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Dark tears for is alabaster muse lost forever into the unforgiving jade daggers of the night. Her slim form no longer to touch his burning lips, her blood like the thorny rose no longer his, O Death! O Oblivion! Why havent you come! I wait in my garden of shadows for thee! -- Juniper releases her inner Goth.


Sat Dec 03, 2016 5:32 pm
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Looking ahead a bit... come B-fest, I make it a point to always read at least a few pages from a book by SF/F author C.J. Cherryh at some point during the festival. To a book, her stuff is never an easy read, but always worth reading. It was just one of those things where by chance I happened to be reading one of her books two or three years in a row, coinciding with my doing the full 24 hours (and needing a lobby break for quiet reading). It has since become a weirdo tradition wiyh no real significance other than amusement.

Read so far:
2006 - Gate Of Ivrel
2007 - Fortress In The Eye Of Time
2008 - Forty Thousand In Gehenna
2009 - Wave Without A Shore
2010 - Angel With The Sword
2011 - Chernevog
2012 - The Paladin
2013 - Heavy Time
2014 - Serpent's Reach
2015 - Exile's Gate
2016 - Downbelow Station

Continuing the haphazard way with which I've approached her catalog, I was at a used book giveaway/sale (a pay what you want and have the run of the table kind of deal) at the library today, and picked up a Cherryh book, Hammerfall. So, I guess that'll be this year's selection. A look at her bibliography reassures that there is little danger of running out of books in the next few decades.
https://en.wikipedia.org/wiki/C._J._Che ... bliography


Sun Dec 04, 2016 5:37 am
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Llana of Gathol by Edgar Rice Burroughs. This penultimate book in the Barsoom series consists of four connected stories; John Carter must escape the "City of Mummies" then he is forced into the fighting pits of “The Black Pirates of Barsoom” in "The Yellow Men of Mars" he must take control of an enemy ship to discover just what a certain warlord of the north is up to, and finally in “Invisible Men of Mars” Carter and his friends must deal with an enemy that has discovered invisibility. The thread that connects these stories is the constant rescuing of Llana of Gathol, John Carter's granddaughter, and though this does get to feel a bit redundant it's just a framework for some nice satire of the author's own work.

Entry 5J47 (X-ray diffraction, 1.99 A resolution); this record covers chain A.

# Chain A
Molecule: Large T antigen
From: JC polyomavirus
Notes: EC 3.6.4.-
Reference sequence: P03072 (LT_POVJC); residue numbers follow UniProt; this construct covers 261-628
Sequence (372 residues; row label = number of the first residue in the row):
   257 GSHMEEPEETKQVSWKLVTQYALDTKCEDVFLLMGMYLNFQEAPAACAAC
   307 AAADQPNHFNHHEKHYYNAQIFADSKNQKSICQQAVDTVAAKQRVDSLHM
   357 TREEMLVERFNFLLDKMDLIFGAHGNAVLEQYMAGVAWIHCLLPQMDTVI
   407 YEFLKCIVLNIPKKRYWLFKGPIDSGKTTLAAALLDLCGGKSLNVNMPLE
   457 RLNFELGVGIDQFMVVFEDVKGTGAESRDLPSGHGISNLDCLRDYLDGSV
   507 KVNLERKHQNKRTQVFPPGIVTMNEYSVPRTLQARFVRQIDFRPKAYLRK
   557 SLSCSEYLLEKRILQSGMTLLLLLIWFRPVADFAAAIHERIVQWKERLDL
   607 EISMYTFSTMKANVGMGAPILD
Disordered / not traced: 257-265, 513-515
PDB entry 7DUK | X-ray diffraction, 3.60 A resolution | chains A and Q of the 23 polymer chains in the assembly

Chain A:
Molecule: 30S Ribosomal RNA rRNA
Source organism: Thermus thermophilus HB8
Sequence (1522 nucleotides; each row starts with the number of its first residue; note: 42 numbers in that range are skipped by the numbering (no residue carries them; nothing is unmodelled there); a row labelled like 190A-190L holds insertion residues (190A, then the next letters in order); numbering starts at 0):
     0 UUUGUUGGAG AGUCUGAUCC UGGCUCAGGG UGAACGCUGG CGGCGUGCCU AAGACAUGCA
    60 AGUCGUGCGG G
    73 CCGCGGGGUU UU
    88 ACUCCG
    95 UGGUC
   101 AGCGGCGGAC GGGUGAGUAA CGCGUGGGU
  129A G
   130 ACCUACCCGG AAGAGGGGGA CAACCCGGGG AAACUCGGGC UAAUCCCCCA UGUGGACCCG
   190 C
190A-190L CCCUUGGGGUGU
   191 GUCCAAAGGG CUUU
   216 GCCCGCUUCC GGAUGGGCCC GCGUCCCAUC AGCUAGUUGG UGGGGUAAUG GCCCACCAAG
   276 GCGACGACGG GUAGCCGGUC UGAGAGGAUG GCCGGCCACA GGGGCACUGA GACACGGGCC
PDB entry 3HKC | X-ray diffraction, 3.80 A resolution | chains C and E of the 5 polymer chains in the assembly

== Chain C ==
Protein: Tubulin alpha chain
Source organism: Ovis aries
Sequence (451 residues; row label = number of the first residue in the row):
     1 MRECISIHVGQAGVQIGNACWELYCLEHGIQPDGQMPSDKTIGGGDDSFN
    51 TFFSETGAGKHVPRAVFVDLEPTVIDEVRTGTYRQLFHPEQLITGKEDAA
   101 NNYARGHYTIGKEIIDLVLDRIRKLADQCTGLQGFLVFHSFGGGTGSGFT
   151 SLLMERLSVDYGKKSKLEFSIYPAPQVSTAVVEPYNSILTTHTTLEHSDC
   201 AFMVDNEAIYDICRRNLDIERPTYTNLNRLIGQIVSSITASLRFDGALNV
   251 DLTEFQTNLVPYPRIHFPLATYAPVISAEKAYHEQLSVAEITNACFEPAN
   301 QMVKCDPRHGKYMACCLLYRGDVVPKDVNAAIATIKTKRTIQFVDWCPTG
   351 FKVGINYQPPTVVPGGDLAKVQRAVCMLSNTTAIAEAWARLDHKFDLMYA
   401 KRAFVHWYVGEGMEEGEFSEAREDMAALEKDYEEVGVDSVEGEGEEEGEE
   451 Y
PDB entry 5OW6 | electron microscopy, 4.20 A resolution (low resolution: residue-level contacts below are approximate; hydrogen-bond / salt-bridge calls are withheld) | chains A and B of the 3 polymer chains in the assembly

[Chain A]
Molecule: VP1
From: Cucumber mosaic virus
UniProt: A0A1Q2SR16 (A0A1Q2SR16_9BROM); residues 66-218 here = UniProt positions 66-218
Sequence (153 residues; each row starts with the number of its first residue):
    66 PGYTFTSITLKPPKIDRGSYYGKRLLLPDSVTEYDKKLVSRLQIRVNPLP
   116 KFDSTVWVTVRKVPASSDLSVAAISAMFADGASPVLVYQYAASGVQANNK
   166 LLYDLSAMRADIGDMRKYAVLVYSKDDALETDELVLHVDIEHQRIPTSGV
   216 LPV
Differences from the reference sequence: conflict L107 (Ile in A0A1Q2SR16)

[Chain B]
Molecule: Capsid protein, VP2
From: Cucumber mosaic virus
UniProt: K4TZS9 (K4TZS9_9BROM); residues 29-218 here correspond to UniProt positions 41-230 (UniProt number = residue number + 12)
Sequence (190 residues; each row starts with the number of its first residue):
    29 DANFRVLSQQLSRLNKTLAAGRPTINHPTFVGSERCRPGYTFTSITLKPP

You can read my full review here: Llana of Gathol

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Sun Dec 04, 2016 3:12 pm
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John Carter of Mars by Edgar Rice Burroughs. In this last book by Burroughs we get two stories one ghost written by his son, which isn't very good, and then the second one is by Edgar himself and it's very good, but this story is about Skeleton Men from Jupiter planning to invade Mars, which is really cool, but then Burroughs stopped writing the Barsoom series and so we will never know what happened to John Carter and Dejah Thoris. So this leaves the series ending on a rather odd note.

This is my last Edgar Rice Burroughs book review and you can check it out here: John Carter of Mars

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Sun Dec 11, 2016 2:40 pm
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About to start Beyond (1960), a collection of stories by Theodore Sturgeon. The oldest is from 1941, the newest is original to the book.